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Latitude: 50.7955 / 50°47'43"N
Longitude: -2.3388 / 2°20'19"W
OS Eastings: 376219.41348
OS Northings: 99602.961849
OS Grid: SY762996
Mapcode National: GBR 0YP.3HL
Mapcode Global: FRA 56ZZ.QNP
Entry Name: Medieval standing cross 6m north east of St Martin's Church
Scheduled Date: 12 January 1962
Last Amended: 18 November 1996
Source: Historic England
Source ID: 1015034
English Heritage Legacy ID: 27434
Civil Parish: Cheselbourne
Built-Up Area: Cheselbourne
Traditional County: Dorset
Lieutenancy Area (Ceremonial County): Dorset
Church of England Parish: Cheselborne St Martin
Church of England Diocese: Salisbury
The monument includes a standing cross c.6m to the north east of the north
porch of St Martin's Church within the churchyard.
The 15th century cross has two steps surmounted by a socket stone which
supports a cross shaft. The bottom step, a maximum of 2.4m square and 0.8m
high, consists of four courses of limestone, contrasting with the Ham stone of
the top and bottom courses. The lower part is moulded and chamfered while the
upper course is overhanging. The upper step is a maximum of 1.6m square and
0.74m high and consists mostly of a single stone capped with a moulded piece
of Ham stone which is overhanging. The socket stone is a single piece of Ham
stone on a single course of chamfered stone and is a maximum of 0.96m square
and 0.5m high. The cross shaft with moulded corners, set diagonally in the
socket stone, is 0.34m square at the base, tapering towards the top, and 1.33m
The cross is Listed Grade II.
The site of the monument is shown on the attached map extract.
It includes a 1 metre boundary around the archaeological features,
considered to be essential for the monument's support and preservation.
Source: Historic England
A standing cross is a free standing upright structure, usually of stone,
mostly erected during the medieval period (mid 10th to mid 16th centuries AD).
Standing crosses served a variety of functions. In churchyards they served as
stations for outdoor processions, particularly in the observance of Palm
Sunday. Elsewhere, standing crosses were used within settlements as places for
preaching, public proclamation and penance, as well as defining rights of
sanctuary. Standing crosses were also employed to mark boundaries between
parishes, property, or settlements. A few crosses were erected to commemorate
battles. Some crosses were linked to particular saints, whose support and
protection their presence would have helped to invoke. Crosses in market
places may have helped to validate transactions. After the Reformation, some
crosses continued in use as foci for municipal or borough ceremonies, for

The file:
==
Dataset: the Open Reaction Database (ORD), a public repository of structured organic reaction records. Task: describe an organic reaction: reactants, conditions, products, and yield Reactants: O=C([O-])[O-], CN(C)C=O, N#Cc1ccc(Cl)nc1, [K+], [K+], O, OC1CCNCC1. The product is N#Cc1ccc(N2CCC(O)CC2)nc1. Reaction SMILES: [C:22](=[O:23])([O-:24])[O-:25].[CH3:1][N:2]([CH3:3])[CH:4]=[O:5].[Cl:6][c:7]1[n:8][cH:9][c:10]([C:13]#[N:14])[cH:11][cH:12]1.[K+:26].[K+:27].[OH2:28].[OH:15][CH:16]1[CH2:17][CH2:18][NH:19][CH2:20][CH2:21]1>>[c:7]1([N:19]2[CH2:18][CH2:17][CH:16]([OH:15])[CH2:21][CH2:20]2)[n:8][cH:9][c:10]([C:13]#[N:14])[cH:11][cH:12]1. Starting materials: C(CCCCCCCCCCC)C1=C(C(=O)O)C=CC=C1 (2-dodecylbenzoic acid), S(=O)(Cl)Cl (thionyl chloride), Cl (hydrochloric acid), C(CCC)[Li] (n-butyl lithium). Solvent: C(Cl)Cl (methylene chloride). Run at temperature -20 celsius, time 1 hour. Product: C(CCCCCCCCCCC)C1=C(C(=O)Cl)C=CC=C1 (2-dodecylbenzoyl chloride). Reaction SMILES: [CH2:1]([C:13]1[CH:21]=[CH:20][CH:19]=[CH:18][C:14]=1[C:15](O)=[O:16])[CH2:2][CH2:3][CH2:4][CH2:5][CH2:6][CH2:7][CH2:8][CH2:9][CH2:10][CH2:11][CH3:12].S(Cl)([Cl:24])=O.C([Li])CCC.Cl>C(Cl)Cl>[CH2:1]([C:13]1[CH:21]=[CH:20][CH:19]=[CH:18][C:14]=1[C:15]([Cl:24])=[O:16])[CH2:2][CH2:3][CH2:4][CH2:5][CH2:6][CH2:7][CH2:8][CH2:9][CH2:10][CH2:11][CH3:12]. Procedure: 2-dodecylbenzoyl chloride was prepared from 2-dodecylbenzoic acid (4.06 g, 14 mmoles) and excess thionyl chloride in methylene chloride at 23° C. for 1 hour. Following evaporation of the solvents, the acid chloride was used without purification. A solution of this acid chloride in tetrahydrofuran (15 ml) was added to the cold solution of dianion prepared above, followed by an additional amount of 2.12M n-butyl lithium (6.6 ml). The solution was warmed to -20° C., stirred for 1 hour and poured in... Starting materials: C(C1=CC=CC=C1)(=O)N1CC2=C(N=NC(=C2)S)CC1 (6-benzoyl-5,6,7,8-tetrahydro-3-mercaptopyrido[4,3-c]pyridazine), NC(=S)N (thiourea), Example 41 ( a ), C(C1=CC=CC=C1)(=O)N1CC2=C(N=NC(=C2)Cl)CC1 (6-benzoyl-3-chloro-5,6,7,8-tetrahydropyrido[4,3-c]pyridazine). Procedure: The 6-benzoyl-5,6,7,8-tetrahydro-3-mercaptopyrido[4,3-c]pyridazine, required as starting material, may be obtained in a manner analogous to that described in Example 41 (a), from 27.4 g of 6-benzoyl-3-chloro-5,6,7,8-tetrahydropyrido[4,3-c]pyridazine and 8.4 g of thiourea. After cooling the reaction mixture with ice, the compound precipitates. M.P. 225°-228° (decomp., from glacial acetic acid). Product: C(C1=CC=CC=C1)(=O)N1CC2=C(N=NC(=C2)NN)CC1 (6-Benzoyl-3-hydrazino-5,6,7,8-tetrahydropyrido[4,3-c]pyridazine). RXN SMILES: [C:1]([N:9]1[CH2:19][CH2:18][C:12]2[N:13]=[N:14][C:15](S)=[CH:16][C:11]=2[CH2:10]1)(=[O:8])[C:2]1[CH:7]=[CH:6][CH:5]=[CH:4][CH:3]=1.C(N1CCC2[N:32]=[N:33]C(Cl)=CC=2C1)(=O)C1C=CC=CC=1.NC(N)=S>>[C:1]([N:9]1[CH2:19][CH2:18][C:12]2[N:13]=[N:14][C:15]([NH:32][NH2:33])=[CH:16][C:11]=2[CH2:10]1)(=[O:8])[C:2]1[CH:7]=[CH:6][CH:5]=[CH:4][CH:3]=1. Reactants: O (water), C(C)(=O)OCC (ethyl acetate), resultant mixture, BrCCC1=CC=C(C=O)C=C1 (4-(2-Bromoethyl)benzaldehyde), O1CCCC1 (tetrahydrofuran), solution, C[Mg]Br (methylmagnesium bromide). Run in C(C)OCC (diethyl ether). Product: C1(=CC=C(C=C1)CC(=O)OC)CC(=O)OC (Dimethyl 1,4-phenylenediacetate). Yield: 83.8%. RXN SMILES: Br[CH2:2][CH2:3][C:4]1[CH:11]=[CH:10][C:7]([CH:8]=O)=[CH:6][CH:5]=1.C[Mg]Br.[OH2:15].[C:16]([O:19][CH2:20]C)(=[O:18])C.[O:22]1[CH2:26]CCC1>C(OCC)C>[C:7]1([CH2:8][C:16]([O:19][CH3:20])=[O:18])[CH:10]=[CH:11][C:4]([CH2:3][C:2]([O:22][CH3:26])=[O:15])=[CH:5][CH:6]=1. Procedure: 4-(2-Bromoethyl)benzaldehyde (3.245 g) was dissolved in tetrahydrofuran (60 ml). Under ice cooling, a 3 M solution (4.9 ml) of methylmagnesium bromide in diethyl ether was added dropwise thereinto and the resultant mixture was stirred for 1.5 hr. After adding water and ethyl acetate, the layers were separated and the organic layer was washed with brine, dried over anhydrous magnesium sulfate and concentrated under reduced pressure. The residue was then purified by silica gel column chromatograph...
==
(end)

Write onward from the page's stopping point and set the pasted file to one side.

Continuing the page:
example as places for official proclamations and announcements; some were the
scenes of games or recreational activity.
Standing crosses were distributed throughout England and are thought to have
numbered in excess of 12,000. However, their survival since the Reformation
has been variable, being much affected by local conditions, attitudes and
religious sentiment. In particular, many cross-heads were destroyed by
iconoclasts during the 16th and 17th centuries. Less than 2,000 medieval
standing crosses, with or without cross-heads, are now thought to exist. The
oldest and most basic form of standing cross is the monolith, a stone shaft
often set directly in the ground without a base. The most common form is the
stepped cross, in which the shaft is set in a socket stone and raised upon a
flight of steps; this type of cross remained current from the 11th to 12th
centuries until after the Reformation. Where the cross-head survives it may
take a variety of forms, from a lantern-like structure to a crucifix; the more
elaborate examples date from the 15th century. Much less common than stepped
crosses are spire-shaped crosses, often composed of three or four receding
stages with elaborate architectural decoration and/or sculptured figures; the
most famous of these include the Eleanor crosses, erected by Edward I at the
stopping places of the funeral cortege of his wife, who died in 1290. Also
uncommon are the preaching crosses which were built in public places from the
13th century, typically in the cemeteries of religious communities and
cathedrals, market places and wide thoroughfares; they include a stepped base,
buttresses supporting a vaulted canopy, in turn carrying either a shaft and
head or a pinnacled spire. Standing crosses contribute significantly to our
understanding of medieval customs, both secular and religious, and to our
knowledge of medieval parishes and settlement patterns. All crosses which
survive as standing monuments, especially those which stand in or near their
original location, are considered worthy of protection.
Despite the fact that the head has been removed, the medieval standing cross
6m north east of St Martin's church is well preserved and, surviving in its
original position, remains an important example of its class.
Source: Historic England
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